File Encryption on Fedora SIlverblue 37

Hey there,

I have been using Fedora Silverblue for some weeks now. My threat model requires that besides having Full Disk Encryption with LUKS I also need to have specific files and folders encrypted.

I started by using VeraCrypt on Windows 10, after I migrated to Ubuntu 22.04 I started using ZuluCrypt. As far as I know there are no good alternatives on flatpak.

Are there any suggestions?
Thank you :slight_smile:

One way to achieve this is to symlink directories and files that require encryption to a separate encrypted volume.

The encrypted volume can be implemented as a file, partition, logical volume, or block device, and can be decrypted either automatically on login, or on demand.

Otherwise read about EncFS and eCryptfs, but this method has several substantial drawbacks.

There are several graphical interfaces to local encryption tools that you can run on Fedora. I’m aware of one that’s a part of Fedora; the other two here are from Flathub. I’m listing them in order of user friendliness (once they’re installed).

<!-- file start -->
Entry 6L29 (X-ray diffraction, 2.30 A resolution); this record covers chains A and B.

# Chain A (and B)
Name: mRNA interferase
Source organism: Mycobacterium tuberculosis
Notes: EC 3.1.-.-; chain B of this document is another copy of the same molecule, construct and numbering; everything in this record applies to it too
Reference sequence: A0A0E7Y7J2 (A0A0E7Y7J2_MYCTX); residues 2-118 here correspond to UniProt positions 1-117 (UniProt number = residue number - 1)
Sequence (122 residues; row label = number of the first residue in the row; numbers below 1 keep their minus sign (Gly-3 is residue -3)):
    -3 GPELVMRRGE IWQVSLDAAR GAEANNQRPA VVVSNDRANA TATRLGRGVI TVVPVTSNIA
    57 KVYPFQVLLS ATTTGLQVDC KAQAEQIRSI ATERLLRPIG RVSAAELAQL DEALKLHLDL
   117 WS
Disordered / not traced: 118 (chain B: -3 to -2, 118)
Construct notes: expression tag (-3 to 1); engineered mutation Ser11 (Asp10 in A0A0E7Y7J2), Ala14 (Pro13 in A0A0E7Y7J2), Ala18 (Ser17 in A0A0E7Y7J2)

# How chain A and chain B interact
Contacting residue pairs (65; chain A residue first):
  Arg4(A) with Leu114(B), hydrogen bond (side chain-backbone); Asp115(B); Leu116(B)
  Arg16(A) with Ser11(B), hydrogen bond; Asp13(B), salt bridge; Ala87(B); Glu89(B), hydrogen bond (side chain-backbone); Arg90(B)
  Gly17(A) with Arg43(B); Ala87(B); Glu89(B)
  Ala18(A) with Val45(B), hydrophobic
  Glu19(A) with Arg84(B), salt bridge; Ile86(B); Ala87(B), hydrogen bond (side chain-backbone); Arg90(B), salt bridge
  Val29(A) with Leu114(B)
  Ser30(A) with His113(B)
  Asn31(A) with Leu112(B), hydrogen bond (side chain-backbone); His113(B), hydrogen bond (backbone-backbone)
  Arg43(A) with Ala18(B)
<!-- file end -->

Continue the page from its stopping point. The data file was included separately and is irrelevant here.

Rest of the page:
• Vaults
    Vaults is on Flathub. It lets you manage EncFS and eCryptfs volumes. It currently doesn’t include EncFS or eCryptfs inside the flatpak, however, so you’ll need to layer add them manually. The easiest is cryfs, with rpm-ostree install --apply-live cryfs (installing gocryptfs on Fedora is not straightforward; you have to compile it).

  • Cryptomator
    Cryptomator is also on Flathub. I think it includes everything you need? The UI isn’t as native, however.

  • sirikali
    Additionally, there’s a different app frontend called sirikali available directly in Fedora (and it supports encfs, cryfs, gocryptfs, and securefs). The UI is a bit less friendly, however.

Also, if you’re interested in backing things up in an encrypted manner (for external drives and/or remote storage), I’m a huge fan of Pika, which uses borg backup in the background. Vorta is also great. vorta and borgbackup are both available directly in the Fedora repos too.

Both Pika and Vorta from Flathub give you everything you need to start using them, so you don’t have to install anything as an overlay.